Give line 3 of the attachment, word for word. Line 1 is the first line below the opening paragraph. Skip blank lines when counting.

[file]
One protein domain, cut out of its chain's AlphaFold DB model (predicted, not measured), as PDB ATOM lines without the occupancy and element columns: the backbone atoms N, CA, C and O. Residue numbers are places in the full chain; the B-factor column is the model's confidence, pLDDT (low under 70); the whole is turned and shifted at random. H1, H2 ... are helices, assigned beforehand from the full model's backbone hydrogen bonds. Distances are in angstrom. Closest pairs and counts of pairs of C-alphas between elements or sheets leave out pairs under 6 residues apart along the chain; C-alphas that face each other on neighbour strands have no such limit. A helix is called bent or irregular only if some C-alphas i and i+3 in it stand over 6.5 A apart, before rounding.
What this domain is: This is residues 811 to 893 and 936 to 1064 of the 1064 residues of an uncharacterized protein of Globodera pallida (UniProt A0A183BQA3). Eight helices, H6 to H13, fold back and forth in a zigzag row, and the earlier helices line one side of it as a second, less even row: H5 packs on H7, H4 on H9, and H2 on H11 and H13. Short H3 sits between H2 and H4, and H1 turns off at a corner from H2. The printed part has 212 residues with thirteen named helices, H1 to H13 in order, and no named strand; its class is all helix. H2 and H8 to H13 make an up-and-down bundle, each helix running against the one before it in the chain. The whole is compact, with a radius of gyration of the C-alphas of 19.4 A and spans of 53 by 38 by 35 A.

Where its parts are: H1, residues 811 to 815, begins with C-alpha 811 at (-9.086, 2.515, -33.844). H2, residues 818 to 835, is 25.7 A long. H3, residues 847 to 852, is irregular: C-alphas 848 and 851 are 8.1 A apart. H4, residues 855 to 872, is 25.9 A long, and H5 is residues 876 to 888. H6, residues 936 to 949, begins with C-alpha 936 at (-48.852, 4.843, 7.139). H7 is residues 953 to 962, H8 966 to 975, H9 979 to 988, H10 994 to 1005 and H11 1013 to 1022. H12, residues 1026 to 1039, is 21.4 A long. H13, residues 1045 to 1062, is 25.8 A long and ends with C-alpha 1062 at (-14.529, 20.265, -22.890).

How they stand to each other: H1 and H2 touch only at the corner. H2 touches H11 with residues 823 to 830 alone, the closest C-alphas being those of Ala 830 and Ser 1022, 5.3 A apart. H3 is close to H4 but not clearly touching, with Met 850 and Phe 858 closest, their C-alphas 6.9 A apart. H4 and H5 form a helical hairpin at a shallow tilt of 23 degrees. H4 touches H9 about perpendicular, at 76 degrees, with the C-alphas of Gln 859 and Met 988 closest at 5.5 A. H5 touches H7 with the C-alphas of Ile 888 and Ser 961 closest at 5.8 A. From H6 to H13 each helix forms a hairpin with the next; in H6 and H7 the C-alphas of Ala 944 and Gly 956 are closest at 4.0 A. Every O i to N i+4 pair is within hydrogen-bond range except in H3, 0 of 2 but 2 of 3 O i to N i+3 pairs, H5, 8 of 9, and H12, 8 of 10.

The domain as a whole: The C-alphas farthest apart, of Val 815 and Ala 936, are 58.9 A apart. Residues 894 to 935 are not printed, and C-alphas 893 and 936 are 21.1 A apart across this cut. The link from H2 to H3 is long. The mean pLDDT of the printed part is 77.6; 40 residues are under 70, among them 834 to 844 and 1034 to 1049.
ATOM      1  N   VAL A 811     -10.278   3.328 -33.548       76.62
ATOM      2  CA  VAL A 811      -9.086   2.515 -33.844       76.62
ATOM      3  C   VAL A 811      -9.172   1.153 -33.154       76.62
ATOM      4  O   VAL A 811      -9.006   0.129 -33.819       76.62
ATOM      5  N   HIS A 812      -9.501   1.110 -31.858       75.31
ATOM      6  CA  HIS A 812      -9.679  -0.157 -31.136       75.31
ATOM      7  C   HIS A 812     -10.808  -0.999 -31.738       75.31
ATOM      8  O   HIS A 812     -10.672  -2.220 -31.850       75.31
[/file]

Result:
How they stand to each other: H1 and H2 touch only at the corner. H2 touches H11 with residues 823 to 830 alone, the closest C-alphas being those of Ala 830 and Ser 1022, 5.3 A apart. H3 is close to H4 but not clearly touching, with Met 850 and Phe 858 closest, their C-alphas 6.9 A apart. H4 and H5 form a helical hairpin at a shallow tilt of 23 degrees. H4 touches H9 about perpendicular, at 76 degrees, with the C-alphas of Gln 859 and Met 988 closest at 5.5 A. H5 touches H7 with the C-alphas of Ile 888 and Ser 961 closest at 5.8 A. From H6 to H13 each helix forms a hairpin with the next; in H6 and H7 the C-alphas of Ala 944 and Gly 956 are closest at 4.0 A. Every O i to N i+4 pair is within hydrogen-bond range except in H3, 0 of 2 but 2 of 3 O i to N i+3 pairs, H5, 8 of 9, and H12, 8 of 10.